In my heart, I know this is just a card for Commander and Brawl. But also in my heart, I really want this to be a card for Standard. If I can’t play a draw-go control deck, I lean toward BGx midrange grindfests with permanent-based card advantage. And boy, does Muldrotha produce card advantage, especially if you’re playing with sacrifice engines. While it might be unlikely for Muldrotha to see play, I could imagine it as a 1- or 2-of in a BG Delirium-esque midrange shell, perhaps after our current (The Scarab) God of Standard rotates this Fall.

 

3. Phyrexian Scriptures

 

I’ll be honest; since this card was spoiled and I realized it was a mythic rare, I’ve checked its price page daily to make sure I get in before it spikes. That’s not to say I’m convinced that it will spike, but I’m convinced that it has the potential to. Non-Planeswalker Mythics that see play as -3-4-ofs in Standard have always commanded a high price, and are frequently underestimated upon initial release (see The Scarab God and Rekindling Phoenix). I’m watching this one because I think it has potential, as it’s essentially a Damnation with Suspend 1.

Is a Damnation with Suspend 1 good? Well, on the downside, it’s a terrible topdeck when you need to wipe the board immediately. However, it’s much better earlier in the game when you’re looking to boardwipe and still hold up countermagic. Playing Scriptures on Turn 4 means that your opponent can’t add a creature to the board on their following turn lest it be wiped away, and then on the next turn (after the wipe happens), you have mana up to counter any of their plays. Of course, this is a Standard format with Karn, a 4-mana must-answer threat that they will happily resolve when you’re tapped out. But the counterargument is that we also still have Vraska’s Contempt, the best Hero’s Downfall since… well… Hero’s Downfall. Both the upside and downside are very real and worth considering. Depending on the texture of the format, Scriptures might see plentiful play or almost no play at all. Nevertheless, I love four-mana sweepers, it’s been a long time since we had a four-mana sweeper, and that Phi watermark is very, very sweet.

 

2. Josu Vess, Lich Knight 

We finally have a real ramp target in Standard again. The dinosaurs have been lackluster to ramp to, as they’re simply not impactful enough when they come down and are easily answered by most of the answers in the format. Josu produces 20 power – with Menace – split among 9 bodies for only 10 mana. That’s completely absurd. The only answer for Josu is a counterspell or a sweeper. Otherwise, you will win. People have trouble fighting through 20 power split among 9 bodies on a good day, but when all those bodies have Menace?! Not happening. This card is really, really good, and I suspect it will take casting it only once before people are sold.

Additionally, this is a reasonable way for the BGx Control decks with Hour of Promise to actually close out games quickly.

Also… did I mention 20 power over 9 bodies? With menace?!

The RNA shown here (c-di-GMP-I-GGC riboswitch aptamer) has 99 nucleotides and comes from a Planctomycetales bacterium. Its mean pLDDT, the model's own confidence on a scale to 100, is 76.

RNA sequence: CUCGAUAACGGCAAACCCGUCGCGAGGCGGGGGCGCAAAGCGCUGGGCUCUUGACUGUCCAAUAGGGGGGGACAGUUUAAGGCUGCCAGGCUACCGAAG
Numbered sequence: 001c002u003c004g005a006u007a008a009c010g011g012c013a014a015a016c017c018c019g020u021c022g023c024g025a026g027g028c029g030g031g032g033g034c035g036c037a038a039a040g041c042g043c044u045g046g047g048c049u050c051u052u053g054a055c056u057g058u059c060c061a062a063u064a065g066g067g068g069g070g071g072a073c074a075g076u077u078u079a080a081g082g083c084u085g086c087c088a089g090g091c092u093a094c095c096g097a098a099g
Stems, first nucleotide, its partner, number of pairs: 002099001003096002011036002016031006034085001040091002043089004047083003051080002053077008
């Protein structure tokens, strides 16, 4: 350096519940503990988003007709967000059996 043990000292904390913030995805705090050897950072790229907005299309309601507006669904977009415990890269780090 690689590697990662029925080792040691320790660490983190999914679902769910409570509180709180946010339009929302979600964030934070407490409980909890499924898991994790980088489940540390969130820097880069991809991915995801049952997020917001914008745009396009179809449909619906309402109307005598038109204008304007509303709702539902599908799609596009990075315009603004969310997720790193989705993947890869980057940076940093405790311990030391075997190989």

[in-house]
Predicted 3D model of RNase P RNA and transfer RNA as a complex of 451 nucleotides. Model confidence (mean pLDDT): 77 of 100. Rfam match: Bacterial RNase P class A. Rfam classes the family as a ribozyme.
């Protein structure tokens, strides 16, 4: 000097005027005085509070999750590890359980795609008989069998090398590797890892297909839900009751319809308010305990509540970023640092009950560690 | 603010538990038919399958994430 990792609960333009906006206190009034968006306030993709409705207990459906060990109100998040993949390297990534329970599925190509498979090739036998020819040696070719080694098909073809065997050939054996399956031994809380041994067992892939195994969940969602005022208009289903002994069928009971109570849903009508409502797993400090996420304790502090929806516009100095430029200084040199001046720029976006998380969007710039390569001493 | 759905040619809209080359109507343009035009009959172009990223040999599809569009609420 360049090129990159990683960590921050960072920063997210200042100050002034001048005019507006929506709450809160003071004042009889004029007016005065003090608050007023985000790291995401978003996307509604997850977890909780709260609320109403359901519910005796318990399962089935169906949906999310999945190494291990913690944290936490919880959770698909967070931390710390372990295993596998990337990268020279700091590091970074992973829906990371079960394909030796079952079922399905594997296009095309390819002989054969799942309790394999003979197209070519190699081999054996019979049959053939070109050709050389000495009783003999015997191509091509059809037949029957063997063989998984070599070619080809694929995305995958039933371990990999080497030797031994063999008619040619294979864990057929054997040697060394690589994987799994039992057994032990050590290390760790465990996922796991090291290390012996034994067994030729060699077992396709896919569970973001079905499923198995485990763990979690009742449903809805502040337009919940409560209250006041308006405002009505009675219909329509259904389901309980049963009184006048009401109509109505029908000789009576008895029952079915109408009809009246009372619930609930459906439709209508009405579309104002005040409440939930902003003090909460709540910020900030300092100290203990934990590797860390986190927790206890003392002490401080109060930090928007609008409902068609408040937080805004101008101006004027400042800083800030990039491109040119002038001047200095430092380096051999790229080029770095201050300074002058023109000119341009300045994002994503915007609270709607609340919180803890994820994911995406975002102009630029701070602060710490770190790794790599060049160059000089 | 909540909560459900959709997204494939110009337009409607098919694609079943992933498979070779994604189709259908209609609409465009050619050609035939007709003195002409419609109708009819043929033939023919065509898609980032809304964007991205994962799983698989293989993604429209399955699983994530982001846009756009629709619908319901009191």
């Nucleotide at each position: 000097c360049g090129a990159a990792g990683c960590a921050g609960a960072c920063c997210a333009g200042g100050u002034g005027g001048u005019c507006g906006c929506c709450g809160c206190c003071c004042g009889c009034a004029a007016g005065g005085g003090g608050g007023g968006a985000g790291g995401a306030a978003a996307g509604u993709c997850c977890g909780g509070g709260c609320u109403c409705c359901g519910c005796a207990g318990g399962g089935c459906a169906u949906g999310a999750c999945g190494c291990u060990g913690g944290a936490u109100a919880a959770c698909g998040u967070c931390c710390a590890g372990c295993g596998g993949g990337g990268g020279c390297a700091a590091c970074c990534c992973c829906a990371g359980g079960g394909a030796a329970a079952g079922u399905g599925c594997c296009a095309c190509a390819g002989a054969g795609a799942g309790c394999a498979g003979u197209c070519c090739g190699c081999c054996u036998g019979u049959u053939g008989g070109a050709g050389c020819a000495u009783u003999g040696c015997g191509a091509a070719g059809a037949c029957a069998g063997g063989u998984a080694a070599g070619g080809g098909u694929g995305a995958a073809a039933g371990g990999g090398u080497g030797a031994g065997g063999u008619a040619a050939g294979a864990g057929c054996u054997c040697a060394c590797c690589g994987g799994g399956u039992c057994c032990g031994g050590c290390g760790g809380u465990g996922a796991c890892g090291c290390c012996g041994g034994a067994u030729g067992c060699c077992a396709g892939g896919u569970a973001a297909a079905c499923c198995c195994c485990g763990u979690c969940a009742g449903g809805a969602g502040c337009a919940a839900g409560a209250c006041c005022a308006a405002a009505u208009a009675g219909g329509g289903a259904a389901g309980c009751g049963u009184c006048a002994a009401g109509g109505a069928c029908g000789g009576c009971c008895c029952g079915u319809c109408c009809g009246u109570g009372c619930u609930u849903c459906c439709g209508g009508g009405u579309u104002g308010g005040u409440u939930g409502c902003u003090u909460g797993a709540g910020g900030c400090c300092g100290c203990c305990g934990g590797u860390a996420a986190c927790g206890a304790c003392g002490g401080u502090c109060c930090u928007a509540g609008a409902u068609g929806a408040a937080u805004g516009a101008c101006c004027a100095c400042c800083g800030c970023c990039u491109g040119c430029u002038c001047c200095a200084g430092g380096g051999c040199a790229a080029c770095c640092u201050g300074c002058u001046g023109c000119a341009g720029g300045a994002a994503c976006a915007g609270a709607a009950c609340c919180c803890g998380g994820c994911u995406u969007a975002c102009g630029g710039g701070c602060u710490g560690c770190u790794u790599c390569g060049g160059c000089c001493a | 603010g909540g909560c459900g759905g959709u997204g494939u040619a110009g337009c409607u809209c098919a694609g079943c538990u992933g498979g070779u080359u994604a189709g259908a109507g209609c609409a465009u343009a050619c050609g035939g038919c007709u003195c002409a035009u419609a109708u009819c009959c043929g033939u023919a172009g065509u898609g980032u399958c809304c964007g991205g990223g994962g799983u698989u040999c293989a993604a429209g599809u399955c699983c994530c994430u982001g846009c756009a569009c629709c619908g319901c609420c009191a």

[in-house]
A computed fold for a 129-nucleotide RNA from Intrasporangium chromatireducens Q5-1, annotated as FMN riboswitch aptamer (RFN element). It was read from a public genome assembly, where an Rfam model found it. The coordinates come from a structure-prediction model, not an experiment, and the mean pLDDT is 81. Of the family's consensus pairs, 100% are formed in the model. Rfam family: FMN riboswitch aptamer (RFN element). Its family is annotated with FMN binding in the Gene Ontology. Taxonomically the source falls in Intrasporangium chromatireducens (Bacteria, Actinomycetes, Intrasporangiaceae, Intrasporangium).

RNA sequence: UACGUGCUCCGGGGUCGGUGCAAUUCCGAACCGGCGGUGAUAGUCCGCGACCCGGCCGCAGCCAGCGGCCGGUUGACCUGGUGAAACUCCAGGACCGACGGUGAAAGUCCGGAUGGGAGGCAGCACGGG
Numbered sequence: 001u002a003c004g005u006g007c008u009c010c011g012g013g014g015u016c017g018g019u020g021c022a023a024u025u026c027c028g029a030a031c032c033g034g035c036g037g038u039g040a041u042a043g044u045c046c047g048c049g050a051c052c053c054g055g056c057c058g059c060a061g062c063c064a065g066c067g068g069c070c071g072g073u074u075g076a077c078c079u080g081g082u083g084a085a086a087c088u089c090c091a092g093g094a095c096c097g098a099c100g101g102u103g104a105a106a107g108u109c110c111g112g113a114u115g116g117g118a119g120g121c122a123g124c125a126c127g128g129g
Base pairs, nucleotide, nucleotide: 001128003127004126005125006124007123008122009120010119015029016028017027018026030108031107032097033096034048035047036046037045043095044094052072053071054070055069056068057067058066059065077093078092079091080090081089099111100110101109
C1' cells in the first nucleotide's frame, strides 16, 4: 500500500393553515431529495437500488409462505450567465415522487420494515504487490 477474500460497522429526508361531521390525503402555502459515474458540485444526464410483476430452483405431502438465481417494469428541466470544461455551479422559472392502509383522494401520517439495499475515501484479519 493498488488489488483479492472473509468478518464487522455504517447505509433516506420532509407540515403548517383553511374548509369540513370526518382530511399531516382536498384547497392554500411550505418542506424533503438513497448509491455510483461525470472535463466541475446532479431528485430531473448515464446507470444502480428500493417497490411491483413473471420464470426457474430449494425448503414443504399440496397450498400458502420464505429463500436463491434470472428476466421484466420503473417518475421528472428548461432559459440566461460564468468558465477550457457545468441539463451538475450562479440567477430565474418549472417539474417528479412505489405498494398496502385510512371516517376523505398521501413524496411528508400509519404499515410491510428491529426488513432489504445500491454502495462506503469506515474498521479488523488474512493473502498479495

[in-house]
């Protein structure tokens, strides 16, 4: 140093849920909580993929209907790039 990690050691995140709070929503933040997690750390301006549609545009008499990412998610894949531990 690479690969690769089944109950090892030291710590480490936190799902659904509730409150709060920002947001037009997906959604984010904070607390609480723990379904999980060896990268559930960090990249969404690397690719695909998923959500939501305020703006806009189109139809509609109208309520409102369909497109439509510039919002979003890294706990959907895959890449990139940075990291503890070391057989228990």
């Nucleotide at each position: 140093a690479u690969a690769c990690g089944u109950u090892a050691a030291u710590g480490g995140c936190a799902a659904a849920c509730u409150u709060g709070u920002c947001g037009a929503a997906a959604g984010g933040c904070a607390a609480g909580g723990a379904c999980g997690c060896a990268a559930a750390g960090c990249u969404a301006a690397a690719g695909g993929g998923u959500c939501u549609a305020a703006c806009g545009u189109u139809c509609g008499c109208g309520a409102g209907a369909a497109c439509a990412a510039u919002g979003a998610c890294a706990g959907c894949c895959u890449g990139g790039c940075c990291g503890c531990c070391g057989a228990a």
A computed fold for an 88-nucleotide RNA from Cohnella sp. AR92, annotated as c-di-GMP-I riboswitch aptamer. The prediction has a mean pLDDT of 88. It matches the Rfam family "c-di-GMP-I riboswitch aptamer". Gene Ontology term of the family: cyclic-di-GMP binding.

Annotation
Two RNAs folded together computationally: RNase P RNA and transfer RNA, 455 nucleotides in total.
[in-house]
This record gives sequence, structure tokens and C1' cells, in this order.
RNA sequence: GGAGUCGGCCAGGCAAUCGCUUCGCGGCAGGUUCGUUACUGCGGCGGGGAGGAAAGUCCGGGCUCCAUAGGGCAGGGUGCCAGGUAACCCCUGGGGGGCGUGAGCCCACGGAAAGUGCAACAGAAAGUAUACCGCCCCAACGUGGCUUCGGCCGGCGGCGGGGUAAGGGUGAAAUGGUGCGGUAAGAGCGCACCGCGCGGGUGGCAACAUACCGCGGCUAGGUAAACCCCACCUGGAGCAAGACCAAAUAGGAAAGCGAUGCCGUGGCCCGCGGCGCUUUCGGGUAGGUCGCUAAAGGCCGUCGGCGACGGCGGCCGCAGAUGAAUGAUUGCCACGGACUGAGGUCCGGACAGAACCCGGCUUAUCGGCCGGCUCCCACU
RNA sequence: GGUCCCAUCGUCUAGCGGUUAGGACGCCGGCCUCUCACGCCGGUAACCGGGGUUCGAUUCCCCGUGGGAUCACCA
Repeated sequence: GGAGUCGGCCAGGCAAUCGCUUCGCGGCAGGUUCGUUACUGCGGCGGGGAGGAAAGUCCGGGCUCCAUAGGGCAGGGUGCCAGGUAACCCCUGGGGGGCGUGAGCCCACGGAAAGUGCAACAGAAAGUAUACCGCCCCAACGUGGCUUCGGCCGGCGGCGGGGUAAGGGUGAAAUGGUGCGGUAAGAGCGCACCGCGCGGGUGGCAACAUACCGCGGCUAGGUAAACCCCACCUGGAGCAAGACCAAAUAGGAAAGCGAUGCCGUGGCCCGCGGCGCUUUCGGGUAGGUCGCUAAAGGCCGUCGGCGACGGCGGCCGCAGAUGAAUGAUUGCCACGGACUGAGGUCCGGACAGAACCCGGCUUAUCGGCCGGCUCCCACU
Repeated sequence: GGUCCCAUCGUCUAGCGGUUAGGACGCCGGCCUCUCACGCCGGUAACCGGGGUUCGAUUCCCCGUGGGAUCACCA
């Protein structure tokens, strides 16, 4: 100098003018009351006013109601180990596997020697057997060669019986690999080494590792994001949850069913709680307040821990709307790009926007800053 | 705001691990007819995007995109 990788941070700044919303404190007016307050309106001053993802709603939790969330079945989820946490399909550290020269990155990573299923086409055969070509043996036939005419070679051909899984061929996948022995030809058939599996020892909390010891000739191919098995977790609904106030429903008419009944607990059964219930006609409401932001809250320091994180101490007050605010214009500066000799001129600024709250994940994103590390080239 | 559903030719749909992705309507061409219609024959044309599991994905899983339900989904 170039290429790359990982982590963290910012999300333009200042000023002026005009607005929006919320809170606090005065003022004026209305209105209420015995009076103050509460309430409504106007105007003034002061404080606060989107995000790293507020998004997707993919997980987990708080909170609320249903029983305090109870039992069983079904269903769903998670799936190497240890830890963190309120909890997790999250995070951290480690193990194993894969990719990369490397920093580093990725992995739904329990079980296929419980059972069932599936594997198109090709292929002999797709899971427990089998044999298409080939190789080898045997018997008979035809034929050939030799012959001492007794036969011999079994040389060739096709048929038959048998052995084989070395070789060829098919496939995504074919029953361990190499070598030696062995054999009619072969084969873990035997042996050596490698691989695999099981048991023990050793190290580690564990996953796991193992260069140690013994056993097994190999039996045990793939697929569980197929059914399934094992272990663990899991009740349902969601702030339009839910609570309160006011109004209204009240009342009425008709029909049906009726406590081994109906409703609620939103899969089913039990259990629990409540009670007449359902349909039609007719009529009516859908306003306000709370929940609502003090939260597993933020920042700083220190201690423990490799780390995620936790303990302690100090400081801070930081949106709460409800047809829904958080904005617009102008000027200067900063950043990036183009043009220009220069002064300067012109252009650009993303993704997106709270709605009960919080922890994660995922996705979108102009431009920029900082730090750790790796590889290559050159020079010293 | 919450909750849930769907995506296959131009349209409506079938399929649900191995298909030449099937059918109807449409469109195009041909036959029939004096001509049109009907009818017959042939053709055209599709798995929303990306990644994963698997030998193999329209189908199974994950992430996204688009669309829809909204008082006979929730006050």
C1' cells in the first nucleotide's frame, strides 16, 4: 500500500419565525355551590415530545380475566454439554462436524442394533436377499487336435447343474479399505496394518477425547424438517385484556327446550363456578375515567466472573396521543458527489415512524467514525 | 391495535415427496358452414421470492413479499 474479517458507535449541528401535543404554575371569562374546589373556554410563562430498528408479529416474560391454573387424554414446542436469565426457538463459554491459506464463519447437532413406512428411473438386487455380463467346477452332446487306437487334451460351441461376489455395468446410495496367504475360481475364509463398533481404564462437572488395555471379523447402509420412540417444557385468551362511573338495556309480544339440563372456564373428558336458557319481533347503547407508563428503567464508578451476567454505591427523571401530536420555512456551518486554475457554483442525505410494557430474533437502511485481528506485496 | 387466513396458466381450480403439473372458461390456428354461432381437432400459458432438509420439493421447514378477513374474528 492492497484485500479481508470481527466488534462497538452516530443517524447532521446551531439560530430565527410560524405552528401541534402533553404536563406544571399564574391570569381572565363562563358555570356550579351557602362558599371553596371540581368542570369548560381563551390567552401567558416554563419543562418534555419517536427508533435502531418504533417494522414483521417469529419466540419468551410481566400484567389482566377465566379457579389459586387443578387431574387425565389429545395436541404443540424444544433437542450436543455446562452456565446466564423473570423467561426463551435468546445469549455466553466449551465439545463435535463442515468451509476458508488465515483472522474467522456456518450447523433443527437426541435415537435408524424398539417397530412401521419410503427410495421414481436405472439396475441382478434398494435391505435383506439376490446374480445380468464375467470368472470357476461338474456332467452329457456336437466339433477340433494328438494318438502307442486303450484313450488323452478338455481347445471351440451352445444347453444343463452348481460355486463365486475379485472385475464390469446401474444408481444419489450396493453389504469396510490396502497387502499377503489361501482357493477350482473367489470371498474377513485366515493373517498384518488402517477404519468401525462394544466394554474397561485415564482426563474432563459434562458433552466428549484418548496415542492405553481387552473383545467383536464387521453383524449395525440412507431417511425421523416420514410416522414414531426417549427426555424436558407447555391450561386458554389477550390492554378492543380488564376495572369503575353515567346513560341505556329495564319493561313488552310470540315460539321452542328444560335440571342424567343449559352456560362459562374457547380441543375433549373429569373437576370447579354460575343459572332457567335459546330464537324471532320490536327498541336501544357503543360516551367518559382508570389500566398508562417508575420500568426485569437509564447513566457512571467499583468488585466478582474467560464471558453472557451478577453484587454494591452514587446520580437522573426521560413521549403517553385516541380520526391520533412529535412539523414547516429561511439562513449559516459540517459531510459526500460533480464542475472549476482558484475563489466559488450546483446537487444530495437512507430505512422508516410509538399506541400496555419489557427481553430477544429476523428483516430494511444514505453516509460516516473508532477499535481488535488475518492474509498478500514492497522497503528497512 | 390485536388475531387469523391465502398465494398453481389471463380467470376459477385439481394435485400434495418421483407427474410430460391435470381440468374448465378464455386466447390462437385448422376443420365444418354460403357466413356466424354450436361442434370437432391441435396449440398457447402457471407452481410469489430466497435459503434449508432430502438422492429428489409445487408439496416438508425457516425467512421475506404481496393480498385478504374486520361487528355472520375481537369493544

1. Mishra’s Self-Replicator

 

As I previously mentioned, when I’m not playing control, I play midrange grindfests with permanent-based card advantage – the more synergy the better. My favorite example of this style of deck was Abzan Constellation, one of my favorite decks of all time. I had high hopes that I would be able to play a Constellation-style deck by jamming a bunch of Historic cards into a Jeskai shell. The set has a card-drawer (Jhoira), a cost-reducer (Jhoira’s Familiar), and Self-Replicator is the payoff. If you can resolve a Replicator and cast a single historic spell, you should be a favorite to win the game. After all, each copy of Replicator has the same ability, and as long as one sticks, you should be able to “go off” in this style of synergy/engine deck the next turn. In fact, if you’re running Raff Capashen, which gives your historic spells flash, you can even go off on your opponent’s end step and then just kill them when you untap.

The problem, of course, is the mana cost. Every single worthwhile historic “lord” – even the cost reducer! – costs four mana. As such, I’m not really sure what you’re supposed to be doing on Turns 1-3. But I dream that someday, Mishra’s Self-Replicator can be the Sigil of the Empty Throne to my Jeskai Historian deck. That I will have enough Replicators to give all my spells Kicker X: Create X Replicators. Hell, maybe even have Replicators with Song of Freyalise, which would then just double the number of Replicators every time you cast a spell. And with Anointed Procession? O. M. G.

 

…I need to build this.

 

1. Yargle, Glutton of Urborg

 

Look, I know I said at the beginning that this was a list of my eight personal favorites from Dominaria, but I lied a little bit. There’s one card which is just objectively the best card in the set by pretty much any metric.

Most power? Check.

Most fun name to say? Check.

Most flavor text/Best backstory? Check and check.

Frog Spirit-est? Check.

Yargle, Glutton of Urborg is undeniably the best thing that Wizards has printed since Meandering Towershell. Or maybe Enthralling Victor? I don’t know, it honestly just doesn’t matter since this is easily better than both of them. Combined. Enthralling Towershell, the sexiest turtle to plod its way into your heart, doesn’t stand a chance against Yargle.

Just remember: I’m pretty sure that if, after a draft, you reveal that you drafted every single Yargle, you just win.

And that’s why we can all have our own top 8 cards, but Yargle stands on top of them, devouring them one at a time and laughing at you the whole while.

Which cards from Dominaria are you most excited about? (Besides Yargle. Obviously.)

 

 

  Ryan is a grinder from Boston with SCG & GP Top 8’s and a PT Day 2. His fragile self-esteem is built on approval from others, so be sure to tell him what you think of his articles on Twitter @RyanNormandin and in his Twitch chat at twitch.tv/norm_the_ryno.